Fisher argued that we are trapped in capitalist realism, the widespread sense that not only is capitalism the only viable political and economic system, but also that it is now impossible even to imagine a coherent alternative to it. and that this trap creates a reflexive impotence. Gablik’s argument is almost identical, just set in different terms:

Within the “dominator” system, the self is central; power is associated with authority, mastery, invulnerability and a strong affirmation of ego-boundaries…

Within the dominator system, art has become organised around the primacy of objects rather than relationships, and has been set apart from reciprocal or participative interactions. What I shall argue is that it has become trapped within a rigid model of insular individuality.

And the hints of the solution that Fisher started to write about in his draft introduction for the unfinished Acid Communism also seem to match what I’m starting to read about in Gablik’s call for re-enchantment: a new cultural paradigm that embraces a revitalised sense of community, an enlarged ecological perspective, and access to mythic and archetypal sources of spiritual life.

For the brand new darkness, for the bright new way…

I have called the particular strain of the Gothic mode I’m using in my Acid Renaissance series “psychedelic gothic”. I’m attempting to be open to a wider range of influences than in England’s Dark Dreaming, to escape the traps of capitalist realism, to become less insular and more open. And that includes embracing the weird, seeking a deeper sense of re-enchantment.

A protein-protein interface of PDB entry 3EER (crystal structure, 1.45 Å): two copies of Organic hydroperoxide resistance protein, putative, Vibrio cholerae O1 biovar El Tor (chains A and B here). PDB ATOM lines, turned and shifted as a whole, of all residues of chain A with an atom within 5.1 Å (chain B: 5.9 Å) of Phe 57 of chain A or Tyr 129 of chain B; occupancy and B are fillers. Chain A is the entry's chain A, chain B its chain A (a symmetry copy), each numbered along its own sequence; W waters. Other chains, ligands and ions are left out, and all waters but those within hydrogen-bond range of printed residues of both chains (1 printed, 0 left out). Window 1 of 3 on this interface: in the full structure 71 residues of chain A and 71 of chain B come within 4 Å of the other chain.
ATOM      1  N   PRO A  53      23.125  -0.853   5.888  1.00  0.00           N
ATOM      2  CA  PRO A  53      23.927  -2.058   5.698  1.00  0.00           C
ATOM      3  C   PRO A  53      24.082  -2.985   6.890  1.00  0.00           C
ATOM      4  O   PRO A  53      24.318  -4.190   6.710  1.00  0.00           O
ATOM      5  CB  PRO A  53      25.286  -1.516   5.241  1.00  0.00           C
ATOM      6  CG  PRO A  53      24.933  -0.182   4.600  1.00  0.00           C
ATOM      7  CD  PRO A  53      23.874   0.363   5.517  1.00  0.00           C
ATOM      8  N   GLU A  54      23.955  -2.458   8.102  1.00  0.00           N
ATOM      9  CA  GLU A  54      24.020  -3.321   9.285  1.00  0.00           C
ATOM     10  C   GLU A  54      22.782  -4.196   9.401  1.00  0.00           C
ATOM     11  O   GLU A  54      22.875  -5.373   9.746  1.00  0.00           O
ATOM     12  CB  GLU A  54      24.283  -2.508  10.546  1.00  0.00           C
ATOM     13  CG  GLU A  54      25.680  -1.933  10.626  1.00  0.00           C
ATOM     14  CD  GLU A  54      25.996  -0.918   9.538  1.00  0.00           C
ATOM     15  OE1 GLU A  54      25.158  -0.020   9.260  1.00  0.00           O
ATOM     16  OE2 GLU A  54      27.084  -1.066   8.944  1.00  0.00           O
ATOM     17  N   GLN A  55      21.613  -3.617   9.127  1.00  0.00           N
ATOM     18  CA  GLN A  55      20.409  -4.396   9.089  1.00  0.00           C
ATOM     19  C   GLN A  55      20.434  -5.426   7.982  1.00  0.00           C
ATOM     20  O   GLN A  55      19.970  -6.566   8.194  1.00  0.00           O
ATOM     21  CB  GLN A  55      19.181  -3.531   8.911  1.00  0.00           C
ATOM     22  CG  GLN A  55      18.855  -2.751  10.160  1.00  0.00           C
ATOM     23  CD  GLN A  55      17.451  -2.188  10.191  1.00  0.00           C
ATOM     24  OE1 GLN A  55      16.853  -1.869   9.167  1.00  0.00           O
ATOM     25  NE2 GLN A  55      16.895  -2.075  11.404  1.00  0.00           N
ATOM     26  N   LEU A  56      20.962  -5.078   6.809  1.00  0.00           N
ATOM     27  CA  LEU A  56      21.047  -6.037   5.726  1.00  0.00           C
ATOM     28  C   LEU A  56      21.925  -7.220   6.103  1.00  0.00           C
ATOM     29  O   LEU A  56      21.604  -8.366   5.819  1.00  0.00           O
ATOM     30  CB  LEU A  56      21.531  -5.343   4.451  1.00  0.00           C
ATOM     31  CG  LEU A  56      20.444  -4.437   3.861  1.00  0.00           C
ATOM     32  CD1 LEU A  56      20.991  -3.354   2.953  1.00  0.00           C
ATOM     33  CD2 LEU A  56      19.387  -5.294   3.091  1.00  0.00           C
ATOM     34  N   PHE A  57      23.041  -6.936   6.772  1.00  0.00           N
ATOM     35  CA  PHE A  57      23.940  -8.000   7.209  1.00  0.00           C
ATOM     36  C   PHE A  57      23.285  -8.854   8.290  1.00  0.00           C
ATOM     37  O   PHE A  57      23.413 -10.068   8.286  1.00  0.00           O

My thoughts are still churning away on this subject, and are liable to shift and evolve. I haven’t finished reading Gablik’s book yet and there are already some minor points where I disagree with her. But these are my initial scribbled notes which should act as a starting point.

Books Referenced

Fisher, M. (2009). Capitalist Realism: Is there no alternative? (2009). Ropley: O Books.

Fisher, M. (2016). Acid Communism (Unfinished Introduction). In: D Ambrose, ed., K-Punk: The Collected and Unpublished Writings of Mark Fisher (2004-2016). London: Watkins Media Ltd.

Gablik, S. (1991). The Reenchantment of Art. New York: Thames and Hudson.

Spooner, C. (2006). Contemporary Gothic. London: Reaktion Books.